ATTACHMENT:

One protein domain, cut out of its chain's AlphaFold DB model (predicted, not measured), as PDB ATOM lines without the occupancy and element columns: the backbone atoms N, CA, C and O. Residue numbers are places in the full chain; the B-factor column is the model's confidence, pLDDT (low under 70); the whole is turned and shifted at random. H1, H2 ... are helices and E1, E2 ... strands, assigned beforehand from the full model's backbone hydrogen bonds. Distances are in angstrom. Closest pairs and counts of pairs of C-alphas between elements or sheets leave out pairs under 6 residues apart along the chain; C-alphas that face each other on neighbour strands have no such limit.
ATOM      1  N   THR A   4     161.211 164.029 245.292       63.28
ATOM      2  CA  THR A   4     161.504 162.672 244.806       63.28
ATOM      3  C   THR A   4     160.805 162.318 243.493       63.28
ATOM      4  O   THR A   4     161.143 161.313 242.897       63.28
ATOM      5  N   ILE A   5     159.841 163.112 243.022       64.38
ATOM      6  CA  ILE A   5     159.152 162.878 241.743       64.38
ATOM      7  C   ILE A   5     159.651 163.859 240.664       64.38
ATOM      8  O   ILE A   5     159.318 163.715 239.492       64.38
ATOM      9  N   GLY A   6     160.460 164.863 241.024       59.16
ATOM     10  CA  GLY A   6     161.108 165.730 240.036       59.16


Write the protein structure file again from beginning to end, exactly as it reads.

One protein domain, cut out of its chain's AlphaFold DB model (predicted, not measured), as PDB ATOM lines without the occupancy and element columns: the backbone atoms N, CA, C and O. Residue numbers are places in the full chain; the B-factor column is the model's confidence, pLDDT (low under 70); the whole is turned and shifted at random. H1, H2 ... are helices and E1, E2 ... strands, assigned beforehand from the full model's backbone hydrogen bonds. Distances are in angstrom. Closest pairs and counts of pairs of C-alphas between elements or sheets leave out pairs under 6 residues apart along the chain; C-alphas that face each other on neighbour strands have no such limit.
ATOM      1  N   THR A   4     161.211 164.029 245.292       63.28
ATOM      2  CA  THR A   4     161.504 162.672 244.806       63.28
ATOM      3  C   THR A   4     160.805 162.318 243.493       63.28
ATOM      4  O   THR A   4     161.143 161.313 242.897       63.28
ATOM      5  N   ILE A   5     159.841 163.112 243.022       64.38
ATOM      6  CA  ILE A   5     159.152 162.878 241.743       64.38
ATOM      7  C   ILE A   5     159.651 163.859 240.664       64.38
ATOM      8  O   ILE A   5     159.318 163.715 239.492       64.38
ATOM      9  N   GLY A   6     160.460 164.863 241.024       59.16
ATOM     10  CA  GLY A   6     161.108 165.730 240.036       59.16